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Gaiters with breathable shoes
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Shane Perry
(Rymnel) - F
Gaiters with breathable shoes on 04/05/2007 09:18:41 MDT Print View

So I've got a neophyte question. I've got a pair of Innov8 Flyrocs, in other words, a shoe that has a lot of mesh. In reading the articles on footwear for snowy, cold conditions it suggests the use of a set of gaiters. For whatever reason, I'm having problems seeing why they would be necessary. I see the point if you have goretex shoes or some other vapor barrier in use, but am missing how they help in a shoe that's going to get soaked anyway. What am I missing?

Brian Lewis
(brianle) - F

Locale: Pacific NW
gaitors plus mesh shoes on 04/05/2007 12:44:50 MDT Print View

I'm moving to mesh shoes too. Gaitors could be good for snow when I'm wearing a gore-tex sock, but that assumes the gaitor is high enough to cover the opening to the gore-tex sock.

Otherwise, it's about keeping things out of the shoe. But you're right, some of that stuff is going to come in via the mesh. I guess it's about keeping little rocks and sticks out that are of a particular size, bigger than the mesh allows, but small enough to work in and get into the shoe.

Thanks --- this is a great "challenging" question. Now I'm wondering if this isn't a little like trekking pole baskets, where I've concluded that I'll either bring a real (separately purchased) snow basket, or just leave them off entirely. I'll try skipping the gaitors on my next trip (next month) and see how I like that. I certainly like the "one less darned thing to deal with" aspect.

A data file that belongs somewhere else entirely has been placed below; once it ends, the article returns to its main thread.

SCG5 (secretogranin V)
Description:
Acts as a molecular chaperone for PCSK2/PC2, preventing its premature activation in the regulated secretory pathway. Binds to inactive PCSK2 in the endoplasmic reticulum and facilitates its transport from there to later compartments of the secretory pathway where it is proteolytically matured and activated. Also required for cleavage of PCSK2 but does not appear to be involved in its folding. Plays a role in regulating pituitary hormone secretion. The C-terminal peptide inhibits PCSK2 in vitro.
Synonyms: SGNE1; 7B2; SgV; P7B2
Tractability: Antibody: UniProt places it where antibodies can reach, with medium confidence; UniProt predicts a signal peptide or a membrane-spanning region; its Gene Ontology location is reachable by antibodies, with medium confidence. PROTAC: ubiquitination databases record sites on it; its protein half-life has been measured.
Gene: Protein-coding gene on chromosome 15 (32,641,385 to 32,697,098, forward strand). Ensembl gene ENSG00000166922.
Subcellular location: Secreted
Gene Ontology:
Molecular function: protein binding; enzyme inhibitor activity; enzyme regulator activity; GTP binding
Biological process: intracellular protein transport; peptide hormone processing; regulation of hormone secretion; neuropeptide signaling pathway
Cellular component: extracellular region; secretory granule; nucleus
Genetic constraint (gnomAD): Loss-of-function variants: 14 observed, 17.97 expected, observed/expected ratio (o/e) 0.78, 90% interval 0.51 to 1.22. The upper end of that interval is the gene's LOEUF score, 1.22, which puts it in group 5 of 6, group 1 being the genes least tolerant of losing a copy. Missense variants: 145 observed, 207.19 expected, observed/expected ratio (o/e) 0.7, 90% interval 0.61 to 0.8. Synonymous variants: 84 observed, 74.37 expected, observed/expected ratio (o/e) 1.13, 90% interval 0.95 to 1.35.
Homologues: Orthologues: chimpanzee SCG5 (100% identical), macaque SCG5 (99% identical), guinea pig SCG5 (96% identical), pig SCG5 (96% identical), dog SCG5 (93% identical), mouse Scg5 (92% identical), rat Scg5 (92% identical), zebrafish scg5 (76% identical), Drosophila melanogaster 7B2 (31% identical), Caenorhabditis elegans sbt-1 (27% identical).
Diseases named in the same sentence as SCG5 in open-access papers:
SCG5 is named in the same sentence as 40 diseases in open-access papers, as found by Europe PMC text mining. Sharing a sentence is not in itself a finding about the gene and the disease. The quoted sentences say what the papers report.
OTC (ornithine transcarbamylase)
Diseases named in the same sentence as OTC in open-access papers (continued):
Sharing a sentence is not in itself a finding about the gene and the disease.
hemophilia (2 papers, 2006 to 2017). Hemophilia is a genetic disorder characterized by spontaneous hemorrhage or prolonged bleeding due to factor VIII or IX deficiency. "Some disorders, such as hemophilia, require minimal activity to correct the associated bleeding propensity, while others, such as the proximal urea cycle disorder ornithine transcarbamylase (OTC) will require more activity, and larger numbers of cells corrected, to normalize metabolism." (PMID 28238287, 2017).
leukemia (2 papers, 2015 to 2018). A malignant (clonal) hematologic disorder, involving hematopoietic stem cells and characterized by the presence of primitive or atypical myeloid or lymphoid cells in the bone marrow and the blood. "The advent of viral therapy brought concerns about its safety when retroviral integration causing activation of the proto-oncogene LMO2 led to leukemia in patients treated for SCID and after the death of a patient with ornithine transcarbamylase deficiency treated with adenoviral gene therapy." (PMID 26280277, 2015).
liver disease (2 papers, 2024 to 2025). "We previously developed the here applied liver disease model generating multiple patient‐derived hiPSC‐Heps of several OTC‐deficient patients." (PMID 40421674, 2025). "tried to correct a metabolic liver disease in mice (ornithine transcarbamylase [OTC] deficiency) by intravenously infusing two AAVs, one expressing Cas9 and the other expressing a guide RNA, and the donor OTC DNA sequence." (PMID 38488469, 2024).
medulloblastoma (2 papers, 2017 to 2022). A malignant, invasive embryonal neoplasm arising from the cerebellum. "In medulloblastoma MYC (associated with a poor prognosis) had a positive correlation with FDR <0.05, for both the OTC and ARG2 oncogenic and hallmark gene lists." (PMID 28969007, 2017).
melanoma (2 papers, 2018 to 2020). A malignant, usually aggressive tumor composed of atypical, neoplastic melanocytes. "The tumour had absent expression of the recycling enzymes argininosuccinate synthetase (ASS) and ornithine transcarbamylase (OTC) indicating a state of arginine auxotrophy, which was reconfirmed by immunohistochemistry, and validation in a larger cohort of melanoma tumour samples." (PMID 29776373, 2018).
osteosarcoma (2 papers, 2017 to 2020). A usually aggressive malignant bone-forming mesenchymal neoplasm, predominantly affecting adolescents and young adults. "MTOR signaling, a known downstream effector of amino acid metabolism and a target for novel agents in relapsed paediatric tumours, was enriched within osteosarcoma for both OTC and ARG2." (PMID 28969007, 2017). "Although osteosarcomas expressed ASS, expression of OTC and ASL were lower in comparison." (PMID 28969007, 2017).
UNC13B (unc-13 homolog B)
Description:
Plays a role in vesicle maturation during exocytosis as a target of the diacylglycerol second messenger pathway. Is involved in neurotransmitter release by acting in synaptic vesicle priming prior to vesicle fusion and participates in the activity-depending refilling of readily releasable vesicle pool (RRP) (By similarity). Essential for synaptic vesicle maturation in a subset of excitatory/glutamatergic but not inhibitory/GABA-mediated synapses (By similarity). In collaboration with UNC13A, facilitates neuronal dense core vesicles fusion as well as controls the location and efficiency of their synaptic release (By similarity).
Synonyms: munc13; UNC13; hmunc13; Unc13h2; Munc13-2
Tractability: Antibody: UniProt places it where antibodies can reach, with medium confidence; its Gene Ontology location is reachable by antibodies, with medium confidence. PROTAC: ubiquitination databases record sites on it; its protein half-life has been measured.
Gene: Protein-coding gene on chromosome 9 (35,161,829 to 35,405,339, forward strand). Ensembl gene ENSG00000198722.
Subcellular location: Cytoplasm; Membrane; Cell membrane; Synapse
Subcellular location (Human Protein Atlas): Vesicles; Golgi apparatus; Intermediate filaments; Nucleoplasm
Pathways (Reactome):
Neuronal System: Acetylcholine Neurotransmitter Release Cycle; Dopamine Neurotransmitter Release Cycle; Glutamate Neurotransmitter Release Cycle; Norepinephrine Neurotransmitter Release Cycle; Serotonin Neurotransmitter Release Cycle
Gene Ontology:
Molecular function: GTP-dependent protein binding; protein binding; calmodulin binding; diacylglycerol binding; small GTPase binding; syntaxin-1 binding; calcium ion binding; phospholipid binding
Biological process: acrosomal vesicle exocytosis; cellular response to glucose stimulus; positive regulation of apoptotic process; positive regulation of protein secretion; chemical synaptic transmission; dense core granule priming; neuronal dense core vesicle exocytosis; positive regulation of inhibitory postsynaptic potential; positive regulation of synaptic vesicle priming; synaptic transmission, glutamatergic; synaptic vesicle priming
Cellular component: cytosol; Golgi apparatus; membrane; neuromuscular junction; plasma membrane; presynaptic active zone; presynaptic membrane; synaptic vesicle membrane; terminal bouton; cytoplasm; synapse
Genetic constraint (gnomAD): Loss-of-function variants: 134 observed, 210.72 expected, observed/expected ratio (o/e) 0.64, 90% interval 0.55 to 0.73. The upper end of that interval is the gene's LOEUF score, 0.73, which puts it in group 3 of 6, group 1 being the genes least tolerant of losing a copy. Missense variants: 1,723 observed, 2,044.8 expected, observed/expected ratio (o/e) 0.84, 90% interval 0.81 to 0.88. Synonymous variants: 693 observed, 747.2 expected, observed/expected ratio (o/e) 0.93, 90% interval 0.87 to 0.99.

I guess one other reason is to keep your upper shoes and socks clean, but ... that's a little weird, given that the lower socks will get filthy as might your leg above the gaitor.

Maybe it's just a matter of the terrain you're in, i.e., some locales might offer a lot more things that get into the shoe and bother you than others do.

Shane Perry
(Rymnel) - F
Re: gaiters plus mesh shoes on 04/05/2007 12:57:05 MDT Print View

That's sort of the conclusion that I'm drawing. I've trail hiked hundreds of miles with no gaiters and have had no issues with sticks/rocks getting in my shoes. No issues meaning it's so infrequent that I take my shoes off and clean them out when it happens. Maybe bushwhacking is a situation where it would be required. Does this mean that if you don't have a goretex sock on or something similar, that you don't need gaiters? I'm going to post the question on the end of the footwear article and see if that gets more response.